Should Indie Developers Embrace Nintendo?

Whether it is fair or unfair, Nintendo has gained a reputation over the years for not cooperating with independent developers and small studios. With all of the harsh criticism that WiiWare received over the years, people tend to forget that it was Nintendo’s first time ever doing a mainstream digital distribution service.  No wait, scratch that.  The Wii/DS era was the first time ever that they significantly pushed online, period.  It was obvious that some mistakes would be made along the way, and based on past announcements since E3 2012,  I think Nintendo has proven that they are taking digital distribution very seriously.

With all of this said, there is still skepticism from many indie developers about Nintendo, and rightfully so.

In creating this article, I wanted readers to hear the different viewpoints and perspectives from both developers who have worked with Nintendo, and indie developers who have not.  By bringing together developers from different backgrounds, viewpoints, and perspectives maybe we can paint a better picture of how Nintendo can do a better job of embracing indie developers, and why indie developers should embrace Nintendo.

I would like to personally thank all of the developers who helped me in creating this feature.


 

The Path Going Forward

Screenshot of “Toki Tori 2″ for the Wii U and Steam (PC) developed by Two Tribes.

Collin Van Ginkel, co-founder of Two Tribes, has been putting the final touches on Toki Tori 2 for Steam (PC) and the Wii U’s eShop.  The game is targeting the Wii U’s launch date, and Two Tribes is hoping that it will be one of the most downloaded games on day 1.  The original Toki Tori can currently be downloaded on the 3DS’s eShop, and the WiiWare remake of the original can be downloaded on WiiWare.  Since Two Tribes has had experience with the first Wii’s WiiWare and the Wii U’s eShop, we felt they would be the perfect developer to ask a few questions.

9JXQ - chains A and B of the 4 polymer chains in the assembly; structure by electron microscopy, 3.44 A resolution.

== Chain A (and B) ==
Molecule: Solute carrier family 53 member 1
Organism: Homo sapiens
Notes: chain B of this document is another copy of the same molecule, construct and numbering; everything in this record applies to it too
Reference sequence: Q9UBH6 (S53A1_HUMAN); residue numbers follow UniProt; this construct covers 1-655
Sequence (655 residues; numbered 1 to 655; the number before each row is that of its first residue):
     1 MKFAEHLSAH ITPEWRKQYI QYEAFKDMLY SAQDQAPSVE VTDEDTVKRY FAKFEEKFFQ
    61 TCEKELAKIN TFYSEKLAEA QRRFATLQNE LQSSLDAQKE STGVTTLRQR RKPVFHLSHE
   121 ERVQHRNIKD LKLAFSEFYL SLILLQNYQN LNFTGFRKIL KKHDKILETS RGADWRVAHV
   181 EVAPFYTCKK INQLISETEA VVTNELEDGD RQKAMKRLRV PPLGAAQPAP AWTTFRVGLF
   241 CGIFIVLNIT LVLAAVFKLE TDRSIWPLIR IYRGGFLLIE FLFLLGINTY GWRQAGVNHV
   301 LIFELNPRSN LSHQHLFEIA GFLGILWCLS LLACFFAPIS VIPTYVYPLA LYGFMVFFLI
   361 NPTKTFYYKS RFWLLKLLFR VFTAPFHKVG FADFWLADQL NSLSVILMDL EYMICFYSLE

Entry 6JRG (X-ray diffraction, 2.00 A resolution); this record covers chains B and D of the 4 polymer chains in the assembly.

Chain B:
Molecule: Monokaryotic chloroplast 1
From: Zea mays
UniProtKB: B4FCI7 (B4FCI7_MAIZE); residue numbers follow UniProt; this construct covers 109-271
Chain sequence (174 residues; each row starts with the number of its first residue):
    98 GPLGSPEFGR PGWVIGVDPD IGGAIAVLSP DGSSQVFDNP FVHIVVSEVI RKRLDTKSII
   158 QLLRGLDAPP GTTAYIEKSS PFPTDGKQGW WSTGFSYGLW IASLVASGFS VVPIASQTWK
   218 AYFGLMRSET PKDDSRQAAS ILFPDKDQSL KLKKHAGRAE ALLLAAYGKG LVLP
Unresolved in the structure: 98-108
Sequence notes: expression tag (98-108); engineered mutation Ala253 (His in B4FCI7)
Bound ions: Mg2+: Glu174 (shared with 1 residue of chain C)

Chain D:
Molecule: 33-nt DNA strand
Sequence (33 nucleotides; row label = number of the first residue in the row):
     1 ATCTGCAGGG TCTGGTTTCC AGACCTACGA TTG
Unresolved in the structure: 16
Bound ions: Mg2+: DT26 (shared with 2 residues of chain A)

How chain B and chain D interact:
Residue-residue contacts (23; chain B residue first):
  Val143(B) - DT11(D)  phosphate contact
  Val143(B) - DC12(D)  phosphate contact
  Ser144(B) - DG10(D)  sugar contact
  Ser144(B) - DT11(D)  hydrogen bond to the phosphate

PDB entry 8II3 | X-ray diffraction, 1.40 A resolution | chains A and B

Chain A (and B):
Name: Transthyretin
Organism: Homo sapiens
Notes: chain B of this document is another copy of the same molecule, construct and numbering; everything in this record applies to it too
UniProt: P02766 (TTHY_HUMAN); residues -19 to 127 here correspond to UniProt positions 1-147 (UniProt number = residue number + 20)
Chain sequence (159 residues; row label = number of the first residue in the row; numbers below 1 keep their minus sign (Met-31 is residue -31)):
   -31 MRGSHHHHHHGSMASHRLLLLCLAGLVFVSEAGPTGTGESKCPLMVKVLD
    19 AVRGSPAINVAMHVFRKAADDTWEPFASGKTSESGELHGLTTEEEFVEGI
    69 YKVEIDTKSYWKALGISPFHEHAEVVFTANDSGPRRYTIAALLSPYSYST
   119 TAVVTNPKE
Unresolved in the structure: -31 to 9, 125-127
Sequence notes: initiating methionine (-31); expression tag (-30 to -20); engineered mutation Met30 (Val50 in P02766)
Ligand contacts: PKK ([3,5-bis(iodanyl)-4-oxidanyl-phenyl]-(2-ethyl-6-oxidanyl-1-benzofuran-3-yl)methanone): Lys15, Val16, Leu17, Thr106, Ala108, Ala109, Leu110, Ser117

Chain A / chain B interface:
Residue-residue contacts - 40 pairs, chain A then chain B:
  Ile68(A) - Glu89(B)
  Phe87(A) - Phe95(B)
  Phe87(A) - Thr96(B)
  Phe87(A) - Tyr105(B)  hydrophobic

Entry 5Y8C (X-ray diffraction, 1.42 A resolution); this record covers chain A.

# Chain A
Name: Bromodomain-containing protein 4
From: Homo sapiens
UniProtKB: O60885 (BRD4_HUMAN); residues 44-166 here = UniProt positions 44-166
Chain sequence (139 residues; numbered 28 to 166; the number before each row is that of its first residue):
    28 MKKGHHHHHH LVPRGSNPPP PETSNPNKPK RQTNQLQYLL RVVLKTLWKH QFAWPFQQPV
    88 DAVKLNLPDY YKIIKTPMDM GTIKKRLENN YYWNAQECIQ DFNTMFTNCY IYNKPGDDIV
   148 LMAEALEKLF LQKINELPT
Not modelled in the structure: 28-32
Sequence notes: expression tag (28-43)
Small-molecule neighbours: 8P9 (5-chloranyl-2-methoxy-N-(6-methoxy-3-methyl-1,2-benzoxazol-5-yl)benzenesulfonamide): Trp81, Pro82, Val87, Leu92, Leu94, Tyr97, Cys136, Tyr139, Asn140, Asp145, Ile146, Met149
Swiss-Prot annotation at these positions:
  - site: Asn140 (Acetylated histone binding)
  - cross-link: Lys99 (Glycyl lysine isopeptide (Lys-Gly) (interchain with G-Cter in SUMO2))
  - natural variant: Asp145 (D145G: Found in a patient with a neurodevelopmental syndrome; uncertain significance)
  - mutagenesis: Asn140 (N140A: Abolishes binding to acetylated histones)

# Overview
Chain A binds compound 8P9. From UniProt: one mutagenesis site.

I asked Collin if there was any difference between the revenue cuts of Wii U’s eShop and Steam.

Van Ginkel says, “The revenue cuts are so close that it isn’t a deciding factor when choosing which platform(s) to support.”

You’d be amazed at how many unique game concepts do not get made simply because someone at Sony or Microsoft doesn’t believe in the concept.

Collin also explains why Toki Tori 2 was developed for the Wii U/Steam (PC) instead of Xbox Live Arcade and PlayStation Network.

Van Ginkel says, “There are many reasons why we picked Wii U to release Toki Tori 2 on, but the main reason, and that has been true for WiiWare and DSiWare, is actually rather simple: it’s easy to release it on.  In the past we have attempted to get our games on XBLA for instance, but failed every time. One year it’s because they want to focus on multiplayer games, the next it’s because there are too many puzzle games already.  Even if you do get through the first round, there are no certainties, so you spend quite a lot of time being afraid it will be cancelled instead of spending time on making the game better.  Since Nintendo doesn’t curate the shop contents as much as other systems, it is an easy process to get our games on Nintendo hardware. For us it means less headache and more security that your game will actually be released.”

 

 

Two Tribes says Nintendo has been listening to developers on how to improve the eShop.

“We take pride in what we create and our games are well received, but the downside to this is that some developers can release less than stellar games on Nintendo systems. We have been very vocal towards Nintendo from the early days of WiiWare about what we thought of the shop. It wasn’t always pretty and I think we can all agree that it hasn’t been the success it could have been. Since then we’ve been talking to them on a regular basis and I personally think they’ve done a lot of listening.” says Collin.

Collin does not think Nintendo should try to be exactly like Steam, but instead just select specific features that developers really like about Steam, and bring them to the the eShop.